Joe Faust

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Joseph Patrick "Joe" Faust (born September 21, 1942, in Los Angeles, California, United States) is an American track and field athlete known for the high jump. He extended his personal jumping flight interests into mathematics and aviation.

Track & Field Athletics: Running High Jumper[edit]

He represented the United States in the 1960 Summer Olympics. He graduated in June 1959 from Culver City High School,[1] at age 16; then he attended UCLA for a month; in the following semester he attended Occidental College and was there coached by Charles "Chuck" Coker (founder of Universal Gym Equipment); then at age 17 year 284 days, he became the youngest American to qualify for the Olympic high jump,[2] just one day younger than Reynaldo Brown who qualified for the 1968 Olympics also from a Southern California high school.[3] In the Olympics, he qualified for the final by jumping 2 meters. In the final, he cleared opening height 1.90 m; at the next height he missed three times and thus was first out for 17th place in the finals.[4] Faust was inducted in the Occidental College Hall of Fame.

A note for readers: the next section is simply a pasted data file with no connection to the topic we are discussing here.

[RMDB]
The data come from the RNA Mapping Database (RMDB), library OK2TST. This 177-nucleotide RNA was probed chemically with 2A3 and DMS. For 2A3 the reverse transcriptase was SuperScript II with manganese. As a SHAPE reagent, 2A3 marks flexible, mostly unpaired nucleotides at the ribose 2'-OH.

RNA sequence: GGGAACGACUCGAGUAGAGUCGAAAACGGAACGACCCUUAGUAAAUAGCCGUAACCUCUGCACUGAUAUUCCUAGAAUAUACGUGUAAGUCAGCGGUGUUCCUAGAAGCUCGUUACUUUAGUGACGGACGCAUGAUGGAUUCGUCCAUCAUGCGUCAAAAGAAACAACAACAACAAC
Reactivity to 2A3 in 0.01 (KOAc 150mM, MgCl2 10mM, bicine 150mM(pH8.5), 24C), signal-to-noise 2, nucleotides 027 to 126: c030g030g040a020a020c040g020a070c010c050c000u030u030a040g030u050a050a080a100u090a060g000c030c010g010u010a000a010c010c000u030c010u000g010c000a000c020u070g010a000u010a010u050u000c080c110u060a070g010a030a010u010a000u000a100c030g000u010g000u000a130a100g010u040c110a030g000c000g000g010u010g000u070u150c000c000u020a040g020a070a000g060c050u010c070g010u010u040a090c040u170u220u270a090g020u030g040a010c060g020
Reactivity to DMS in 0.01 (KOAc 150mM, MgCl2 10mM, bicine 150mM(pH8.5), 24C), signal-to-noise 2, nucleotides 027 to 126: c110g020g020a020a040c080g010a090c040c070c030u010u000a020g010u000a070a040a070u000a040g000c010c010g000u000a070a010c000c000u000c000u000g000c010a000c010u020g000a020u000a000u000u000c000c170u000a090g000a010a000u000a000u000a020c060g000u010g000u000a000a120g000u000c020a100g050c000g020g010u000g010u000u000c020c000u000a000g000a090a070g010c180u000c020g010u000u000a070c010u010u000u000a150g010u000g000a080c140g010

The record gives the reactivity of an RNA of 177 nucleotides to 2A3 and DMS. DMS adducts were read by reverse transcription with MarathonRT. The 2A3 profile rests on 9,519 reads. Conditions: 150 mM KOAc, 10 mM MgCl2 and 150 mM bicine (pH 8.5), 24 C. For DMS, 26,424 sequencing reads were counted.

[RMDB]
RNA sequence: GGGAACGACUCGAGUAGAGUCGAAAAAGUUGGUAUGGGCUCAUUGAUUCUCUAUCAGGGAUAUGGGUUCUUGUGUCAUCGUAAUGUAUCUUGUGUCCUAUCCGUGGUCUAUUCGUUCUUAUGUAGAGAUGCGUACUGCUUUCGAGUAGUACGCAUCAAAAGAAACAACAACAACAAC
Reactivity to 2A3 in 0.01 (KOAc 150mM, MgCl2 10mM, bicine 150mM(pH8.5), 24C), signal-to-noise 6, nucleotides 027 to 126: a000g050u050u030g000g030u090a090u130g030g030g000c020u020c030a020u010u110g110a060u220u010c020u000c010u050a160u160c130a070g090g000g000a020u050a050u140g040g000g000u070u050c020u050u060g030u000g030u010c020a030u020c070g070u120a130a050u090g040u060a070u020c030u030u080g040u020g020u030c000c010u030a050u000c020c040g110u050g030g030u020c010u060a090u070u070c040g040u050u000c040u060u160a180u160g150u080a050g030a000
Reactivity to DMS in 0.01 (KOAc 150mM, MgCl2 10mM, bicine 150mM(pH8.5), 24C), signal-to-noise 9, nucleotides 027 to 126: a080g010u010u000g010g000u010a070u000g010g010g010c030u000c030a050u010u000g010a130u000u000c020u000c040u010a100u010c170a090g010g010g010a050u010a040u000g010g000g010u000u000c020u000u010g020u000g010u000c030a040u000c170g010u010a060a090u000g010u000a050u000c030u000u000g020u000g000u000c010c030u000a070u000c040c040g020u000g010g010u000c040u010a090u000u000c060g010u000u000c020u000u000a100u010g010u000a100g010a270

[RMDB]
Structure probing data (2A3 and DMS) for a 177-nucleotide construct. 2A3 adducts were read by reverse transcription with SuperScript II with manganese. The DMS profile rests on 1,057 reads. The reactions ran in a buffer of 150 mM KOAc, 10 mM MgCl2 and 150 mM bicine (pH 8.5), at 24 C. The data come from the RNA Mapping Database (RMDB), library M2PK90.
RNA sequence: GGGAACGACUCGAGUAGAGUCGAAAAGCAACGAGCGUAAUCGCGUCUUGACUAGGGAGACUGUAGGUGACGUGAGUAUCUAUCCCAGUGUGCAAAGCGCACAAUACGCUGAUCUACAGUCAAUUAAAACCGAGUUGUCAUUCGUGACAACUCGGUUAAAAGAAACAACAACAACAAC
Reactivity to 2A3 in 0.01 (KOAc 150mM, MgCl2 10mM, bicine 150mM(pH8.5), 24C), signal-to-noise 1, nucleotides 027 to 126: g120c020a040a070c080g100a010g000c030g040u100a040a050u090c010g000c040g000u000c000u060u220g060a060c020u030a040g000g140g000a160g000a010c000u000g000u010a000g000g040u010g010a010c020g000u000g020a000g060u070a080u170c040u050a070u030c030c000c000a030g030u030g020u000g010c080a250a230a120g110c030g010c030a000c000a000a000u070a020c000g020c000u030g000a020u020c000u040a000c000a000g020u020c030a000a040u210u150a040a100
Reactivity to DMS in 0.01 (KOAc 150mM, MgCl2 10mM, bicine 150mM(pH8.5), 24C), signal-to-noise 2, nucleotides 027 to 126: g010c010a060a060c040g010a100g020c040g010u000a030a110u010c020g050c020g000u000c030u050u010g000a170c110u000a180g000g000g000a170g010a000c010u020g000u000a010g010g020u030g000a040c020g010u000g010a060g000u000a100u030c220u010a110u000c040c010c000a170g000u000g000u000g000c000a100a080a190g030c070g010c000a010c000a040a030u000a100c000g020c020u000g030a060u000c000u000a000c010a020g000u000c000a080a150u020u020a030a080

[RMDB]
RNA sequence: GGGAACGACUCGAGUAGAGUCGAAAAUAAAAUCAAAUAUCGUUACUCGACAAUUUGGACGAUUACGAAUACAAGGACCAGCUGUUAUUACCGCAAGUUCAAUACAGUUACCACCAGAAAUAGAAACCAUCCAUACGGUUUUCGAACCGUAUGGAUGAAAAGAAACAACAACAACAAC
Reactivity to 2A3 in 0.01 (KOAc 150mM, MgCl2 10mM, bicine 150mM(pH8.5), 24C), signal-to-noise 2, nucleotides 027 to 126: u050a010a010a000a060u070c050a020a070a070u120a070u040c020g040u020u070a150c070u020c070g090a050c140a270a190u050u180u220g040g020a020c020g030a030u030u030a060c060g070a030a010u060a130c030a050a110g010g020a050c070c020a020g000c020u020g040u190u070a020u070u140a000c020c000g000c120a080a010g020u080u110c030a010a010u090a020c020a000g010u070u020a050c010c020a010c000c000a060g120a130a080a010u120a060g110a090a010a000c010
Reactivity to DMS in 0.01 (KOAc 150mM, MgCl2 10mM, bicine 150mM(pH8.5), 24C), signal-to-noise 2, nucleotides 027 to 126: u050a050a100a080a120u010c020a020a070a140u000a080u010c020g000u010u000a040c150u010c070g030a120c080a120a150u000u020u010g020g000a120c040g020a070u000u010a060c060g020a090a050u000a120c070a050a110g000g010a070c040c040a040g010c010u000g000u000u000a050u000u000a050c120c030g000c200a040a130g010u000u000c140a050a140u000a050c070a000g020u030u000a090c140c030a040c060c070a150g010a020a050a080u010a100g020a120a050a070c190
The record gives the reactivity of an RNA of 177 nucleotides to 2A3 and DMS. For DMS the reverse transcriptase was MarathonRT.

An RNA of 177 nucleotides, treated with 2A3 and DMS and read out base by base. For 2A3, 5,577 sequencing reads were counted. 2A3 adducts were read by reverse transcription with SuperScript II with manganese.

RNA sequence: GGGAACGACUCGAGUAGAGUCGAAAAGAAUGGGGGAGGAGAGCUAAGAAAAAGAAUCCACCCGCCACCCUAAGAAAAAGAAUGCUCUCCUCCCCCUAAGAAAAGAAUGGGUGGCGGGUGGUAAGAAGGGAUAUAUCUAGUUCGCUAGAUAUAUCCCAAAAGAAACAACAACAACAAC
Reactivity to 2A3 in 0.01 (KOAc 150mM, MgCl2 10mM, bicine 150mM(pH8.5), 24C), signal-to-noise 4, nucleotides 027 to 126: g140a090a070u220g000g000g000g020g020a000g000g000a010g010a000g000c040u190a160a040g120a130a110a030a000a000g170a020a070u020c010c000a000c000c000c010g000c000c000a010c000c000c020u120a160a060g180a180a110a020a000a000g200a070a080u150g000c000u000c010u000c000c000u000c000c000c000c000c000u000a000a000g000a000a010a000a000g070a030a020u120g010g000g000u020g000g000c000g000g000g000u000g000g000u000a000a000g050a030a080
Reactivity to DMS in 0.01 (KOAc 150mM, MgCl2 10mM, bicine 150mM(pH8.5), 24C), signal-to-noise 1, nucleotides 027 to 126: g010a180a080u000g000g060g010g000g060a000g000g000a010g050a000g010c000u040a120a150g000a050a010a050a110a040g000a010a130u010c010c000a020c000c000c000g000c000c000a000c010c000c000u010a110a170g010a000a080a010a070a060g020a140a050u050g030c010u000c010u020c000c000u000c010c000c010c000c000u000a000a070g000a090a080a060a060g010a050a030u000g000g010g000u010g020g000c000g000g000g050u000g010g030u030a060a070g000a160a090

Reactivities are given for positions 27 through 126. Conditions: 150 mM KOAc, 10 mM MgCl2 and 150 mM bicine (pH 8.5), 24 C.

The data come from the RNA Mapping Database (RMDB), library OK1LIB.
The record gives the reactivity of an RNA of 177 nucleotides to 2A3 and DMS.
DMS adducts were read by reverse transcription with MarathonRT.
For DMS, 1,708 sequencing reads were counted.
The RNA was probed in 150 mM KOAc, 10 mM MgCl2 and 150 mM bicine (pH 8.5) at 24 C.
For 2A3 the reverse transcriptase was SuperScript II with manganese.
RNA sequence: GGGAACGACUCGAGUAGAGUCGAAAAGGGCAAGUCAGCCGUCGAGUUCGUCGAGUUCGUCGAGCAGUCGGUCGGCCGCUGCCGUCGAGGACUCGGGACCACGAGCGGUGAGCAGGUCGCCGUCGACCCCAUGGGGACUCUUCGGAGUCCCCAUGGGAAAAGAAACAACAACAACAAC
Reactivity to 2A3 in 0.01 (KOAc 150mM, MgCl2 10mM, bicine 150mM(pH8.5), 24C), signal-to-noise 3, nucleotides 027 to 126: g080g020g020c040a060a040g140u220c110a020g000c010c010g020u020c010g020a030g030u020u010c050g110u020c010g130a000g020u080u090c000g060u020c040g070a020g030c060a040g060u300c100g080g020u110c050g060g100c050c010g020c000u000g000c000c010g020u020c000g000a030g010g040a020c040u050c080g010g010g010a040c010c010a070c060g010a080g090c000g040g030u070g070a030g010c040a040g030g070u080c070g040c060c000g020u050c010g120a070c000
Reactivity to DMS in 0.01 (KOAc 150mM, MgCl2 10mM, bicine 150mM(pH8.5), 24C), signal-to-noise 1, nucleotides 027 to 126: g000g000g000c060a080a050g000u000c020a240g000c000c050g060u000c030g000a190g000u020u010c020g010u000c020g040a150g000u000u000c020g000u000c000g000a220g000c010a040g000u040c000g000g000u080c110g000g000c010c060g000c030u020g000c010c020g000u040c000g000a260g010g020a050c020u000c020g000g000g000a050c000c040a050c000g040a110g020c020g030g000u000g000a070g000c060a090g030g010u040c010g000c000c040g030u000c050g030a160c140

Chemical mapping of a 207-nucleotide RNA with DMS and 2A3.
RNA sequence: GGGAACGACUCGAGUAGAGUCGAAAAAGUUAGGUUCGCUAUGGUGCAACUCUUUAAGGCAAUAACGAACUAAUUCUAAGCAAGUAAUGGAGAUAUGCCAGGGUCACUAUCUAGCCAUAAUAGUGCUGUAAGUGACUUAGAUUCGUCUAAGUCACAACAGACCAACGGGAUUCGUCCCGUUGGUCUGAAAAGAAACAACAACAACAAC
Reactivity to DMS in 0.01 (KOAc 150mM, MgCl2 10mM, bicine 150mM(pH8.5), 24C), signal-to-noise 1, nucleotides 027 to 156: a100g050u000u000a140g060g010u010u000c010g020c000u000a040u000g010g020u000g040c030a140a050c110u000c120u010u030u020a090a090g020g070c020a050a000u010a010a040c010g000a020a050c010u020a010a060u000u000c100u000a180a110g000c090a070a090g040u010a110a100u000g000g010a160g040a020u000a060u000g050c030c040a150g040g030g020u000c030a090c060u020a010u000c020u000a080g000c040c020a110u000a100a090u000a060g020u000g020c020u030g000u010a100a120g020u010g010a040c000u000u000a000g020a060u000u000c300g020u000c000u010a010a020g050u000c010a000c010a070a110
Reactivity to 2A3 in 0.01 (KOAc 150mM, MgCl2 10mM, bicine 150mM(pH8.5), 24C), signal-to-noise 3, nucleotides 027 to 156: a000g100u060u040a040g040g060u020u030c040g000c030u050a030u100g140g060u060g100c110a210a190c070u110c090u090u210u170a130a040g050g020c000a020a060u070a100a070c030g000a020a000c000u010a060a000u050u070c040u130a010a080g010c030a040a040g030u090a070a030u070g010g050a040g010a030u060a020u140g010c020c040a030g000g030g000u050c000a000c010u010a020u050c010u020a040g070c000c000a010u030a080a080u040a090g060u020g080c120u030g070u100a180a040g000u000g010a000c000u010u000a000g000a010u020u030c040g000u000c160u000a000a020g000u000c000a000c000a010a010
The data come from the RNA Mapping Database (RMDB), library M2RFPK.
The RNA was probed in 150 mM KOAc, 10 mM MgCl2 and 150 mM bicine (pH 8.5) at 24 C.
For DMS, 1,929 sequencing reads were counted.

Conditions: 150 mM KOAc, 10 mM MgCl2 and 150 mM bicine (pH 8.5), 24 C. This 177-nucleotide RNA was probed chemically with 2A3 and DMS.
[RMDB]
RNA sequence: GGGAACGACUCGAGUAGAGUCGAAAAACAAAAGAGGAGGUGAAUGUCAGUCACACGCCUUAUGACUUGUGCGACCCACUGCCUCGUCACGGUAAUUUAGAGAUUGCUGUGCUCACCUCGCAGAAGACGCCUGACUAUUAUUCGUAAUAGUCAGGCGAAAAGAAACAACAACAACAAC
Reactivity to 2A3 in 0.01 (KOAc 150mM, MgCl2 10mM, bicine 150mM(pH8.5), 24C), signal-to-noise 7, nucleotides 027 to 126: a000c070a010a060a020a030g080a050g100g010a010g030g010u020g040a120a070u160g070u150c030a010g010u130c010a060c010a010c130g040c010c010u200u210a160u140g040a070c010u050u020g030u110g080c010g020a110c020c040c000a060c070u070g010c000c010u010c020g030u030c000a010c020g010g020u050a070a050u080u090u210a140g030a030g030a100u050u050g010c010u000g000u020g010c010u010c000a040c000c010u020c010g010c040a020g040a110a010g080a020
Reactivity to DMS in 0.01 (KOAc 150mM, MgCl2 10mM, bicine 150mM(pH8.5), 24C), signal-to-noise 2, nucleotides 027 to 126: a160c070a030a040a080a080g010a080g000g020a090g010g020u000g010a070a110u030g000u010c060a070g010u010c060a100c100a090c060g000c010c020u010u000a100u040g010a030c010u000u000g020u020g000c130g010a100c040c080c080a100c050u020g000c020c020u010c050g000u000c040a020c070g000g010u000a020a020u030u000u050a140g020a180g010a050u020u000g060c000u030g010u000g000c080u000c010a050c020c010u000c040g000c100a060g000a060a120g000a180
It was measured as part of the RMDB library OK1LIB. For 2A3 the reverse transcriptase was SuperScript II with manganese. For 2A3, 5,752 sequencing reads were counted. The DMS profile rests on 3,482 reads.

Faust had cleared 7 feet (2.134m) for the first time in the Olympic Trials, which was the World Junior Record; his record only lasted about a month before it was surpassed by silver medalist Valery Brumel; Dumas was third in the Olympic Trials; Faust was second; Thomas was first while then breaking the world record. In the interim between the trials and the Olympics, Faust had injured a couple of discs in his back and jumped in pain to prove his fitness to retain his spot in the Olympics. Faust jumped for the Southern California Striders. Class valedictorian in high school, he received the Clarence Addison Dykstra Award scholarship to UCLA, but quit after a month, instead ending up across town at Occidental College with a full academic scholarship. Faust would improve his best to over 7'2.5" a couple of years later and continued to jump into the Masters division.[5] Bill Peck and others observed Faust's unofficial jump of 7' 4.75" in a third competition within a 24 hr period on the field of the Mt. San Antonio Relays; he jumped in the first two events officially; the third was an unofficial jumping session; the bar was wood and square cross-sectioned; the bar stayed up for about 8 seconds; at the moment the official world record by Brumel was less; Bill Peck (Joe's fellow track teammate at Occidental College; Bill was also a contestant at the Olympic Trials in 1960 at Stanford University) had been at the same Olympic Trials in 1960 when Faust broke the world junior record; Bill was one of the many witnesses in 1962 of Joe's life-best high jump; in background public address system, one could hear the Relays' officials crowning his future wife as Mt. SAC Relays Queen; she was on the same track team as Joe. Faust graduated that year from Mt. San Antonio College; he was coached by Hilmer Lodge; the stadium of Faust's best-ever jump was named after Mr. Lodge: Hilmer Lodge Stadium Faust broke Charles Dumas' national junior college record with a clearance of 7' 1 1/4".